9 Let P be an optimal path from s to t and f be its optimal coloring. Suppose P = e 1... e k has k edges. Next, define the following sets for coloring f: Then, P 1 = {e P : w(e) = (d r, c r, d b, c b )} P 2 = P P 1 P b (f) = {e P 1 : f(e) = b} cost(p ) = e P 2 c(f (e), e) + e P 1 c(f (e), e) = e P 2 c(f (e), e) + c b P b (f ) + c r P 1 P b (f ) Now, if f is any other coloring such that P b (f ) = P b (f ), then the cost with f is also optimal. Next, observe that during the iterations of Find-Optimal, the colorable edges are colored black one at a time. Thus, at some iteration, the path P will have P b (f ) black edges. The cost is recorded in the variable min. With the addition of each black edge in the loop, the cost can only increase monotonically. Hence, the algorithm finds the optimal cost. Note that the algorithm is easily modified to record the actual paths and colorings in order to output the optimal path and coloring. Note that the loop in Find-Optimal is executed at most O( E ) times. For each iteration, each edge is relaxed once and there are O( V log V ) operations made with the priority queue (using a Fibonacci heap [7], say). Thus, we have THEOREM 4 BSPP with identical edges and partially fixed coloring can be optimally solved in O( E 2 + E V log V ) time. 6 Approximation algorithms for trees In this subsection, we will first show that BSPP can be reduced to the 0/1 Knapsack problem when the input graph G = (V, E) is a tree with arbitrary values of d(b, e), d(r, e), c(b, e) and c(r, e) for each e E. Using existing heuristics for the 0/1 Knapsack, we then discuss performance bounds for BSPP. First note that we need only consider line graphs, since the non-negativity of the weights implies the optimal path is simply the set of edges connecting s to t in the tree. In this case, it is only the coloring that needs to be worked out. 8

10 Algorithm 5 BSPP-To-0/1 Knapsack Input: A graph G = (V, E) with V = {v 0,..., v n } and E = {e i = (v i 1, v i ) : 1 i n}, s = v 0 and t = v n, and weights W (E). Output: An instance to the 0/1 Knapsack problem: (w 1,..., w n ), (p 1,..., p n ), and M. 1. Let f 0 : E {r, b} such that f 0 (e i ) = b for all e i E. 2. Compute D b = n d(b, e i). 3. if D b > D then there is no feasible solution; 4. else 5. D 0 D D b ; 6. w i d(r, e i ) d(b, e i ) e i E; 7. p i c(b, e i ) c(r, e i ) e i E; 8. M D 0 ; 9. endif 10. return ((w i,..., w n ), (p 1,..., p n ), M); Observe that the initial coloring f 0 defined in line 1 assigns b to each e i giving larger cost than the optimum. Thus, the problem is to select an edge set E 0 E such that by changing the color of selected edges to r, the sum e i E 0 p i of the reduced cost is maximized while the sum e i E 0 w i of the increased time does not exceed D 0. Such a selection is equivalent to solving the 0/1 Knapsack problem using the output of the above algorithm as an input. Let X = {x 1,..., x n } be an optimum solution to the 0/1 Knapsack problem. Then, e i E 0 if and only if x i = 1. Therefore, an optimal coloring f : E {r, b} can be defined by setting f (e i ) = r if x i = 1 and f (e i ) = b otherwise. In the following we will summarize the results of existing heuristics for the 0/1 Knapsack problem which give various bounds on our BSPP. Given an instance (w 1,..., w n ), (p 1,..., p n ), and M to the 0/1 Knapsack, it is known that (1) there exists an O(nM) time dynamic programming algorithm which finds an optimal solution [15]; (2) there exists an O(n) time greedy algorithm for which the ratio of the optimal solution to the algorithm s output is bounded by 2 [2]; and (3) there exists an O(kn k+1 ) [14] or O(n + k 2 n) [9] time algorithm for which the ratio of the optimal solution to the algorithm s output is 1 + 1/k. Here, k is a constant that controls accuracy. These results together with Algorithm 5 establish the following theorem. THEOREM 5 BSPP when the graph G = (V, E) is a line can be (1) optimally solved in O( E D 0 ) time, where D 0 = D e E d(b, e); (2) solved in O( E ) time for which the ratio of the optimal solution to the algorithm s output is bounded by 2; and (3) solved in O(k E k+1 ) or O( E +k 2 E ) time for which the ratio of the optimal solution to the algorithm s output is 1 + 1/k. 9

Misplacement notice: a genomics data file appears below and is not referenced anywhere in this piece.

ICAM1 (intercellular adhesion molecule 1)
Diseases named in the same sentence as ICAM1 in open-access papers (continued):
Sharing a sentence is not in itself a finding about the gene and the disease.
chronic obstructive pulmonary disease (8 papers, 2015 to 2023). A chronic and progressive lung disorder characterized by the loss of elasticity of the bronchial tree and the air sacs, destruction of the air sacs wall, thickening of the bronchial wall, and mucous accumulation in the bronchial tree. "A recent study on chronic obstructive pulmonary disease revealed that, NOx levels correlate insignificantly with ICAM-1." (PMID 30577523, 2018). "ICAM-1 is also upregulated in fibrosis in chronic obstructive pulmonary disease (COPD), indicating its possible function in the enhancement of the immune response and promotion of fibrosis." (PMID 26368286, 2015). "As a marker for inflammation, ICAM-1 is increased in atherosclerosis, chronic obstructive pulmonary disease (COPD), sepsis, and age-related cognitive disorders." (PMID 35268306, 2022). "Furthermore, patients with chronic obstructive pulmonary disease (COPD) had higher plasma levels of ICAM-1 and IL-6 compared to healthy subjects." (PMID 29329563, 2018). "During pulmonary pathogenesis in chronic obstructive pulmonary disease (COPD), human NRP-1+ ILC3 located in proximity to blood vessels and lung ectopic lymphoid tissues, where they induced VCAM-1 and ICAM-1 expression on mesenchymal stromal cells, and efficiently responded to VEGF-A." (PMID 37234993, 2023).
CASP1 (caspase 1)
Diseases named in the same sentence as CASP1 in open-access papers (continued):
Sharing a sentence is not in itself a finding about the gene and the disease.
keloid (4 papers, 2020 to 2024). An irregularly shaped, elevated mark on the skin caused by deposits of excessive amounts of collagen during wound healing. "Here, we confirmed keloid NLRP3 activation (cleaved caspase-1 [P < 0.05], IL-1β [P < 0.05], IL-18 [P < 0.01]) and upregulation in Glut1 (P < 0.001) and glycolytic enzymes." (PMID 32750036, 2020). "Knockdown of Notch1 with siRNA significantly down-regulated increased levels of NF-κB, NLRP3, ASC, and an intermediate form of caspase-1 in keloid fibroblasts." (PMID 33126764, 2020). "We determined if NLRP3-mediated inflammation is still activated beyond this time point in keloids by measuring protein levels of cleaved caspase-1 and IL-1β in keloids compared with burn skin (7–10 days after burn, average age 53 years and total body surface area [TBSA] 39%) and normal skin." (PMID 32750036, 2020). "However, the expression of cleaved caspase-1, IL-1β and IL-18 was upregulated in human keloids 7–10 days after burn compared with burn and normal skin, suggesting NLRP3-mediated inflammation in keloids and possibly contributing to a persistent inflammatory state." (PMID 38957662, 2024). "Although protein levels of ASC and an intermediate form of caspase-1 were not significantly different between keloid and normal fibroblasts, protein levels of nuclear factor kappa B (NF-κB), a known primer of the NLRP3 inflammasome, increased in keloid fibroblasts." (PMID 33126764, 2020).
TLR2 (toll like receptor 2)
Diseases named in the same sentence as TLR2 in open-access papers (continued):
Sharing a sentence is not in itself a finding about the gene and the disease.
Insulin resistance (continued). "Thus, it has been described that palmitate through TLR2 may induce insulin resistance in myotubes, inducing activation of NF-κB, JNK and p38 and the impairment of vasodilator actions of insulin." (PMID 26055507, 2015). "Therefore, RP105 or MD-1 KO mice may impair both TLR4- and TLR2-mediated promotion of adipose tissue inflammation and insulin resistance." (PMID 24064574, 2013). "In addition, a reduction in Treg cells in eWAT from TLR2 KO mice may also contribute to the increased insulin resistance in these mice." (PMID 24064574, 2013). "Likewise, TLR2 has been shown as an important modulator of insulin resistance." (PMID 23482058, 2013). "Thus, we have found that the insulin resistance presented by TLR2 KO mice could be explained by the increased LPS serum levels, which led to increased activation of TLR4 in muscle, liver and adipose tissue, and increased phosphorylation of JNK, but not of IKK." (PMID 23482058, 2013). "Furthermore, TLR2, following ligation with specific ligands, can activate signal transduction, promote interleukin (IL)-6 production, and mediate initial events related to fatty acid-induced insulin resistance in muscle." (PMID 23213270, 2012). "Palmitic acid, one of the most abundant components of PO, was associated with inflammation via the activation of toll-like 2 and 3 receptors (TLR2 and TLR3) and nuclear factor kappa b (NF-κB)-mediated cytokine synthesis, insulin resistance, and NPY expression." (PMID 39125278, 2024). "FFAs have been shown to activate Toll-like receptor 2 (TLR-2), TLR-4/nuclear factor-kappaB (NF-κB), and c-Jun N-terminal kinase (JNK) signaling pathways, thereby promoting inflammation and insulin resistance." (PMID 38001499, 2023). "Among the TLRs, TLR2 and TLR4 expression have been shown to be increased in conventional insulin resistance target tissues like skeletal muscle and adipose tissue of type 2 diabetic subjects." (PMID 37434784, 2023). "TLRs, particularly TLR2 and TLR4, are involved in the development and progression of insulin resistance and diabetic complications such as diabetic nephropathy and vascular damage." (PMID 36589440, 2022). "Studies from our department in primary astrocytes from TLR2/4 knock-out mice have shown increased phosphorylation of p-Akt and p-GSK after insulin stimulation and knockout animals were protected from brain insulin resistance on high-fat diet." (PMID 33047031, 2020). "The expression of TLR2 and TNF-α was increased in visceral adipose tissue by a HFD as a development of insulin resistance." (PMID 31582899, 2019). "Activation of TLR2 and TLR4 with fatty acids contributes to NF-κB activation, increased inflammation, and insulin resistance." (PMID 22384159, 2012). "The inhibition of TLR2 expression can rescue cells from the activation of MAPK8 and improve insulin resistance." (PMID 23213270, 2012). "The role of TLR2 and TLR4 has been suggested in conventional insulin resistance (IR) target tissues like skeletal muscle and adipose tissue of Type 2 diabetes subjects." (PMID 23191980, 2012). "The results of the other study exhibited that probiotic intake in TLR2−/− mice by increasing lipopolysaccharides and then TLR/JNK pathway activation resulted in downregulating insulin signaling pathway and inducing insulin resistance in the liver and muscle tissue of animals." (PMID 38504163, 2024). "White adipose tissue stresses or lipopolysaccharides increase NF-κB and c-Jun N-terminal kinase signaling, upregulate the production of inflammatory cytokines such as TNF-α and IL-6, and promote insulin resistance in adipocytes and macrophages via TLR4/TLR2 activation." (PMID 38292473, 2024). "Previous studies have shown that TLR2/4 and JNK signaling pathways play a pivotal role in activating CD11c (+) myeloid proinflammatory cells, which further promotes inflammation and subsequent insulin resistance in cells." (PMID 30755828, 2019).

11 7 Summary We have considered a graph-theoretic problem motivated by a telecommunications network design application. The problem was seen to be a mixture of a two-color coloring problem and a weighted shortest path problem. The complexity of the general problem was found to depend on both the graph structure as well as the collection of 4-tuple edge weights. Polynomial-time algorithms were given for some special cases and approximations based on known knapsack heuristics were identified. Future extensions include generalizing the problem definition to consider connecting multiple sets of nodes and heuristics for the general graph. References [1] I. Althofer, G. Das, D. Dobkin and D. Joseph. Generating Sparse Spanners for Weighted Graphs. Discrete and Computational Geometry, Vol. 9, [2] S. Baase. Computer Algorithms: Introduction to Design and Analysis. Addison Wesley, [3] S.-G. Chang and B. Gavish. Telecommunications Network Topological Design and Capacity Expansion: Formulations and Algorithms. Telecommunication Systems, Vol. 1, pp , [4] S.-G. Chang and B. Gavish. Lower Bounding Procedures for Multi-Period Telecommunications Network Expansion Problems. Operations Research, to appear. [5] T. Cormen, C. Leiserson and R. Rivest. An Introduction to Algorithms. MIT Press, [6] N. Deo and C. Pang. Shortest-Path Algorithms: Taxonomy and Annotation. Networks, Vol. 14, pp , [7] M. L. Fredman and R. E. Tarjan. Fibonacci Heaps and their Uses in Improved Network Optimization Algorithms. J. ACM, Vol. 34, pp , [8] M. R. Garey and D. S. Johnson. Computers and Intractability: A Guide to the Theory of NP-Completeness. WH Freeman, San Francisco, [9] O. Ibarra and C. Kim. Fast Approximation Algorithms for the Knapsack and Sum of Subset Problems. Journal of the ACM, Vol. 22, pp , [10] R. M. Karp. Reducibility among combinatorial problems. Complexity of Computer Computations. R. E. Miller and J. W. Thatcher (eds.), Plenum Press, New York, [11] A.Kershenbaum. Telecommunications Network Design Algorithms. McGraw-Hill, New York, [12] S. Khuller, B.Raghavachari and N. Young. Balancing Minimum Spanning and Shortest Path Trees. ACM Symp. Discrete Algorithms, [13] Martello and P. Toth. Knapsack Problems. Wiley and Sons, [14] S. K. Sahni. Approximation Algorithms for the 0/1 Knapsack Problem. Journal of the ACM, Vol. 22, pp , [15] R. Sedgewick. Algorithms. Addison Wesley,